Portland (AFP) - The deadly fires spreading across three western US states are causing record-breaking pollution and a spate of health woes, from headaches and coughs to impaired vision, that have residents worried about the long-term consequences.
Portland, the largest city in Oregon, has been blanketed for days by a dense smog that has sent pollution meters soaring.
On Monday, the city ranked second-worst on IQAir's live global air quality ratings lists, only behind Vancouver, to the north in Canada -- which has fallen victim to the smoke from fires in neighboring Washington state.
Seattle, San Francisco and Los Angeles are all ranked among the 10 worst.
"It's bad. It can get so smoky, it looks like fog. Sometimes, it's so smoky you can hardly breathe," says 55-year-old Lorain Magee, who is wearing a cloth face mask.
Magee, who is disabled, says she has suffered headaches, nausea, and blurry vision.
To try to limit her exposure, she is only going outside to walk her dog, Charlie, who is also having a hard time with the choking smog.
"He has been wheezing, sometimes he hyperventilates and chokes himself because he can't breathe," she explains.
Multnomah County, which includes Portland, on Monday warned residents about the "hazardous" air quality across the city's metro area.
"NO ONE should be outside," the county tweeted, calling on workers who must be outside to wear N95 face masks, take breaks and drink plenty of water.
Jennifer Vines, the county's health officer, advises residents in a video message: "If you can smell smoke, you're inhaling fine particles deep into your lungs."
But the pollution does not keep everyone inside, or from exercising. Jamal is out jogging with a respirator mask.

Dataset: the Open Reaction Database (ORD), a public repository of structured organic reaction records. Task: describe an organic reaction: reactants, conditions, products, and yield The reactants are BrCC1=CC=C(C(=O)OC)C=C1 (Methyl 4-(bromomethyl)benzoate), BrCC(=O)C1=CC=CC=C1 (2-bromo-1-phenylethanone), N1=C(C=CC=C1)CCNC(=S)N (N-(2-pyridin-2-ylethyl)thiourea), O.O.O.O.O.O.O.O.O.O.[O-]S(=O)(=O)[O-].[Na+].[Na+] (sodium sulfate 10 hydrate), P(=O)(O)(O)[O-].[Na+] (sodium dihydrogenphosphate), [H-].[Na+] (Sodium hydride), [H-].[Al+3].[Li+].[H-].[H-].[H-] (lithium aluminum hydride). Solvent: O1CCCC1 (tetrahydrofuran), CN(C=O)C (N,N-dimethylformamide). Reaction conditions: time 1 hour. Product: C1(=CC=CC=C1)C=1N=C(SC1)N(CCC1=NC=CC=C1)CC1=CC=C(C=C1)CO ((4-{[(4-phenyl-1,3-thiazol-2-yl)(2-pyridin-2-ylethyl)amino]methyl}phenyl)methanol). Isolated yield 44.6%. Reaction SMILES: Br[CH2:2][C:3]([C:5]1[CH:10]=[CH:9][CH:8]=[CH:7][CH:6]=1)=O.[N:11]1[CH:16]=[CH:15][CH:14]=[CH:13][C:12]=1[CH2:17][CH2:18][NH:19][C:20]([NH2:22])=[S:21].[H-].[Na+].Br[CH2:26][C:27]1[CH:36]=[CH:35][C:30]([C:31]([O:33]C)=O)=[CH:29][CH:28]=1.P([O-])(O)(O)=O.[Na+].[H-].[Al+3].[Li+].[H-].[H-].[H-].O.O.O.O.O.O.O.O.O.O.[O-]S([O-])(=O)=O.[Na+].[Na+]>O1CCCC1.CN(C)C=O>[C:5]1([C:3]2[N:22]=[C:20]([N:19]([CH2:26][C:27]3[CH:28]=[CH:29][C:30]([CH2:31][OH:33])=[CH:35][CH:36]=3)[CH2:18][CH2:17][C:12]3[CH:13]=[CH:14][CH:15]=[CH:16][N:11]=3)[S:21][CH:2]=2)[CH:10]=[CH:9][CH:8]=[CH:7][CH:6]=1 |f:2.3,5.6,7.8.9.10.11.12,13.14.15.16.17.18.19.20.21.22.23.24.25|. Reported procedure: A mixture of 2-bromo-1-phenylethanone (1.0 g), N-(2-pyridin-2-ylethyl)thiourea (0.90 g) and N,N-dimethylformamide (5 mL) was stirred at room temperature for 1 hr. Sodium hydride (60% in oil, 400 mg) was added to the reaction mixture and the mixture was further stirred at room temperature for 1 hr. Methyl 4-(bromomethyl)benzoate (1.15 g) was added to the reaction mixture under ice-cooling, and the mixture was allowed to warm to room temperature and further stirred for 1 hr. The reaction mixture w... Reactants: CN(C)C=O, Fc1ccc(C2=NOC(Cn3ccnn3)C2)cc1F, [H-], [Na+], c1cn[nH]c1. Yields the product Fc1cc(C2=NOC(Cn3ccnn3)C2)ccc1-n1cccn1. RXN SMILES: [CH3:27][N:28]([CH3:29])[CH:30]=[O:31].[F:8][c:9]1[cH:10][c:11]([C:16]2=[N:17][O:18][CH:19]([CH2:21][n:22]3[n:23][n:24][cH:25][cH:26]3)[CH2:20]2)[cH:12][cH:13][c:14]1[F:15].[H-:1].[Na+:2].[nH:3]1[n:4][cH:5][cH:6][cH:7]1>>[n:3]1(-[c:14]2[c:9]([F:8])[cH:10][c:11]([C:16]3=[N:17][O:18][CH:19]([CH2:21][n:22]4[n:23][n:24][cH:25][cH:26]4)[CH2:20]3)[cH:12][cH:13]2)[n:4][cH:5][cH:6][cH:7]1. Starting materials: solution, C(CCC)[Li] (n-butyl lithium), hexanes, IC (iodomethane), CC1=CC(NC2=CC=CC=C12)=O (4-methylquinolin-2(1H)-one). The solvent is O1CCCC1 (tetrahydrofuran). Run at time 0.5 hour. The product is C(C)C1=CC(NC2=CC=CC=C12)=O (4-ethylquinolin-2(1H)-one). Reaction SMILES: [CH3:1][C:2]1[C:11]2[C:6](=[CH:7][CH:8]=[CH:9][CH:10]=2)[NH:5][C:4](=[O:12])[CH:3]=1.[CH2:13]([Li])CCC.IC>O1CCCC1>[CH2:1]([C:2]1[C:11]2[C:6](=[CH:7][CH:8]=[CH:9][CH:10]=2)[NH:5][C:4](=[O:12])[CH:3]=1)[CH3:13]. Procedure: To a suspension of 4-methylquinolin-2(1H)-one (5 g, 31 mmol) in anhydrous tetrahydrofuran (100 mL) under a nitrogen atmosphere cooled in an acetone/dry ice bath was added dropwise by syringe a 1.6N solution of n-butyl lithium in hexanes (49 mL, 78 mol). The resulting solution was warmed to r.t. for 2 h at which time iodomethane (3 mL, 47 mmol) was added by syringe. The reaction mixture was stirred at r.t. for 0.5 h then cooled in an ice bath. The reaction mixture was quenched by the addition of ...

"I'm training for a marathon next year so I just keep going. The mask is helping a little bit," explains the 36-year-old African-American man, who has an athletic build.
"It's a little harder to breathe," he admits, acknowledging he would not advise others to exercise in the thick air. Jamal says his throat has been scratchy and his nose clogged up in recent days.
The foul air is a nightmare for local businesses which, after months of stay-at-home orders due to the coronavirus crisis, are now struggling to get customers through the doors when many just want to stay home.
Christopher Payne, who owns the Kingsland Kitchen in downtown Portland, gazes out at his empty patio.
"Last weekend, we had 80 chairs outside, and people waiting for a table. The difference is huge," he laments.
"This week has been so trying on us. I hope that the rain will clear things and we can start to turn the next corner from next weekend onwards."
Rain is indeed in the forecast for early Tuesday, but the overall weather conditions are not expected to improve appreciably until week's end, local meteorologists predict.